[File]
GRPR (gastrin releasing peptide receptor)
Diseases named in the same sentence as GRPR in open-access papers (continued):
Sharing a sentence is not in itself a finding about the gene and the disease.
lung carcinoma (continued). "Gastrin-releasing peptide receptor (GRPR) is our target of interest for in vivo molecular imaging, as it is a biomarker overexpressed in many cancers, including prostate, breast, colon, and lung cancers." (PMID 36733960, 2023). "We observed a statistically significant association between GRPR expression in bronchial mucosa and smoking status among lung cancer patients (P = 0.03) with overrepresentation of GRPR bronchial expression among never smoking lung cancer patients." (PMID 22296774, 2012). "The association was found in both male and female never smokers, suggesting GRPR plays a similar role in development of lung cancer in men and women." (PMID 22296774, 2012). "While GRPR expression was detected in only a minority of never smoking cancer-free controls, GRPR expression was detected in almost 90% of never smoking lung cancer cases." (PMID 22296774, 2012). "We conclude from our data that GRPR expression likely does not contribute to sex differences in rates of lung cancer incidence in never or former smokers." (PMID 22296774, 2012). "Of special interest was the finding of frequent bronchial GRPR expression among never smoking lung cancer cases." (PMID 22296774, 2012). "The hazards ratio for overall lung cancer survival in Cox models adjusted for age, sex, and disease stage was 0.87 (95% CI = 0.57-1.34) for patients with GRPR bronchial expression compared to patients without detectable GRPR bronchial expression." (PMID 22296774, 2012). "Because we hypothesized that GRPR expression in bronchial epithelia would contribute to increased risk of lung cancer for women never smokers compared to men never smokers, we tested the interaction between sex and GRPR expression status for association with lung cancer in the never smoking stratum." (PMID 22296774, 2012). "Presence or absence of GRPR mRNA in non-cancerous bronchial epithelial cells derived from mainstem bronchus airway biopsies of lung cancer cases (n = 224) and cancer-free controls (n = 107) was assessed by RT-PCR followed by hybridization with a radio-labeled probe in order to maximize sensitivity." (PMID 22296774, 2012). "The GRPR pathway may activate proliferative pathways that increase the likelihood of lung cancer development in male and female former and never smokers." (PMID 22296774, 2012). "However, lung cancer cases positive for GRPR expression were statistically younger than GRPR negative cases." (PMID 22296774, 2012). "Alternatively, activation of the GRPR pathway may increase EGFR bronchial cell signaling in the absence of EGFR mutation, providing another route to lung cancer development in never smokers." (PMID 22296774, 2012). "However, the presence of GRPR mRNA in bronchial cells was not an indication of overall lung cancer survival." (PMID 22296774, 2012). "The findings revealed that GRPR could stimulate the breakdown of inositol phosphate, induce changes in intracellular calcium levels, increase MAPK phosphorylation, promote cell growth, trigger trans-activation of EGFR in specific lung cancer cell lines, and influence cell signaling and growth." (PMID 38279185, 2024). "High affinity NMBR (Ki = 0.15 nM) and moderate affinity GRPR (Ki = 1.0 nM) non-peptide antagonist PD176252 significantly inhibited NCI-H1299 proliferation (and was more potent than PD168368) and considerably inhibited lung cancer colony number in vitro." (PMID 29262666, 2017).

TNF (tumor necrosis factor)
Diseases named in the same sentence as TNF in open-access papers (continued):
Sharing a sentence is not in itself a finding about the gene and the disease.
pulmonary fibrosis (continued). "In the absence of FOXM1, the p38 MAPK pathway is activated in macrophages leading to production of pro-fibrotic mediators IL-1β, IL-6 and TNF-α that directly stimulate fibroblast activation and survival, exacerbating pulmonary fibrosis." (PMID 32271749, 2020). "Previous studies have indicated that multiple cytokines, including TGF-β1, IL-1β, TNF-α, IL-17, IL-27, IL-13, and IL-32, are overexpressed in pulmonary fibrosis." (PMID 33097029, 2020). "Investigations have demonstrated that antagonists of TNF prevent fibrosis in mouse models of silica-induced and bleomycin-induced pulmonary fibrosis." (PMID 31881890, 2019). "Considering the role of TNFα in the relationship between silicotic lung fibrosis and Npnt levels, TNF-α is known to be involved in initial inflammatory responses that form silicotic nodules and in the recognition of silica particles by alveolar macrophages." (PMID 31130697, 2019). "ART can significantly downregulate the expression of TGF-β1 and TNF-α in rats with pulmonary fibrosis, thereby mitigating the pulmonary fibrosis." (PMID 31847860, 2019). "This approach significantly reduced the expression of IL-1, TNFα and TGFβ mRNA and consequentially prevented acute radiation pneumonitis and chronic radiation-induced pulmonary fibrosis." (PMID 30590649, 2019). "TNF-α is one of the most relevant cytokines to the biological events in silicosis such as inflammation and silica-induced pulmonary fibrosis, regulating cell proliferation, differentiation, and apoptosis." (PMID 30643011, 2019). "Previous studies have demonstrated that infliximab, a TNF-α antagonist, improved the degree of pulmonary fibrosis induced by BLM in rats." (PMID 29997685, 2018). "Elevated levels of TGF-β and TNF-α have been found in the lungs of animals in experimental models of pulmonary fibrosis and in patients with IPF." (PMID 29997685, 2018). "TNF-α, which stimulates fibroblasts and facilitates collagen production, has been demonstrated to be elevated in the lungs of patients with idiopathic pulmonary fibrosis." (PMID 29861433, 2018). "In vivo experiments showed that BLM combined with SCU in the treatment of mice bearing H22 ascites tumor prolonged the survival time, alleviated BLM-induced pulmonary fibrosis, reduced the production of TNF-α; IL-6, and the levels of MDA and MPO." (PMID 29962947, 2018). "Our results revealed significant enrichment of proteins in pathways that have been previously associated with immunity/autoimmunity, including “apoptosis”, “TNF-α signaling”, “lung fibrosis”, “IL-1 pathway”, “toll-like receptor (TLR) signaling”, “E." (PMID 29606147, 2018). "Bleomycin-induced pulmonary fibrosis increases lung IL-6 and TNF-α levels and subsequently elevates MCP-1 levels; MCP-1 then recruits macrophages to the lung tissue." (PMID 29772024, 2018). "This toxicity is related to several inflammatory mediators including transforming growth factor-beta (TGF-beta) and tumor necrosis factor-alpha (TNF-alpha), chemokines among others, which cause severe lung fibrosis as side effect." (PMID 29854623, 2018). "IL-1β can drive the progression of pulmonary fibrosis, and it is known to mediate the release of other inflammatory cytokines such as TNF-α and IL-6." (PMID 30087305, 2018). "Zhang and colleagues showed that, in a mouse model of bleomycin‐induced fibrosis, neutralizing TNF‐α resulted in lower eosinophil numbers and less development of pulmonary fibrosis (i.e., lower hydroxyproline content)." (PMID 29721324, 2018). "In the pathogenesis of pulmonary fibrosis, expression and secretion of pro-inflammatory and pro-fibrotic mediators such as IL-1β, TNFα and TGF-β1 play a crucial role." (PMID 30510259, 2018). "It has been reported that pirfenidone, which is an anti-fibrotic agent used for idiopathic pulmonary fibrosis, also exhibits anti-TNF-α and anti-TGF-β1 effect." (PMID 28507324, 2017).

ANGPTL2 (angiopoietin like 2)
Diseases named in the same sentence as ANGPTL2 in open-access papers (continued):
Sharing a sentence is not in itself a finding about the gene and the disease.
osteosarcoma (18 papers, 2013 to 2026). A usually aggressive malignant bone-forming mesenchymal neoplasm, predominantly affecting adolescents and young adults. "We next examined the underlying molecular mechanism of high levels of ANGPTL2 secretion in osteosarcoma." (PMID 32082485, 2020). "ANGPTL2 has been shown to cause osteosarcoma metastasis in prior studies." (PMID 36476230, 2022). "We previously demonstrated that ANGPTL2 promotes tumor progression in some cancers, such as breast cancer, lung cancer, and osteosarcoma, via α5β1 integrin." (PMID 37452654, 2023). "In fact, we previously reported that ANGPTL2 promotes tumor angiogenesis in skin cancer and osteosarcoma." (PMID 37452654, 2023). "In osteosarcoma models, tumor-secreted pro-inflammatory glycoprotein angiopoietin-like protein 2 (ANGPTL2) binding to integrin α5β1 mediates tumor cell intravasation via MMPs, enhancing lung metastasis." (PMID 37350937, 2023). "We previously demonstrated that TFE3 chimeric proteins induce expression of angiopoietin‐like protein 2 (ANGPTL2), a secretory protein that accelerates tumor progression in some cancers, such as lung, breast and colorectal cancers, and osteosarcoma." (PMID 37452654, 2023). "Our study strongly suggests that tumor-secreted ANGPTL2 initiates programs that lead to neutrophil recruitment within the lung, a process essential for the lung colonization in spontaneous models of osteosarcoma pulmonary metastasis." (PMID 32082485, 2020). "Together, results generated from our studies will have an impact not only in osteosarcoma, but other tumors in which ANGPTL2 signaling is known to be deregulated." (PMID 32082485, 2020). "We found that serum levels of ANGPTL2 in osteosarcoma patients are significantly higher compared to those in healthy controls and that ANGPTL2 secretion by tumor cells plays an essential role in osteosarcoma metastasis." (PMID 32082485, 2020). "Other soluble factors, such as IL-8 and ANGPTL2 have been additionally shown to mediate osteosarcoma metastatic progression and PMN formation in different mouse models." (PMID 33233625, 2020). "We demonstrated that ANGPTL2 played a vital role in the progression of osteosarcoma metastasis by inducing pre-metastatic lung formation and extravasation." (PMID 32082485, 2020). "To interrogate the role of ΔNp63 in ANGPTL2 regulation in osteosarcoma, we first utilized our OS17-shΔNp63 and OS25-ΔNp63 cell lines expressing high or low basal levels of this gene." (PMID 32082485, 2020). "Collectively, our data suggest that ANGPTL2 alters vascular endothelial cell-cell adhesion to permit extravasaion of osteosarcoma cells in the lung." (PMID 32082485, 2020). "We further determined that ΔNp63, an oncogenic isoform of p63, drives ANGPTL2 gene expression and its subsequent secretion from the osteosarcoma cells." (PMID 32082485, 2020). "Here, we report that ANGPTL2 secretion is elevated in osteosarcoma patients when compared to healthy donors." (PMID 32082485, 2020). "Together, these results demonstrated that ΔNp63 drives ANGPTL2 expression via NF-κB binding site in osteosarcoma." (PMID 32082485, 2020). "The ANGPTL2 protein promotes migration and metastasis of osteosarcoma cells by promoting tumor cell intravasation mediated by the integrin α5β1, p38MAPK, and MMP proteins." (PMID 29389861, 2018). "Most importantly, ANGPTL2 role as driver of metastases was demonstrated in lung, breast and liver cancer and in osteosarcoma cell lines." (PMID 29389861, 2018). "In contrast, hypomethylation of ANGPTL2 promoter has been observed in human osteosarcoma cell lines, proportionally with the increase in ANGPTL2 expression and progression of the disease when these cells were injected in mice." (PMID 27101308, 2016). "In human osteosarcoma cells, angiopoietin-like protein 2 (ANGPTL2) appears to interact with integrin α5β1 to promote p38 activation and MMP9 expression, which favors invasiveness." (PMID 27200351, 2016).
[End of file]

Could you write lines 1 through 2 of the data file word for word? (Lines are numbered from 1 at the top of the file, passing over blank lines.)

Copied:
GRPR (gastrin releasing peptide receptor)
Diseases named in the same sentence as GRPR in open-access papers (continued):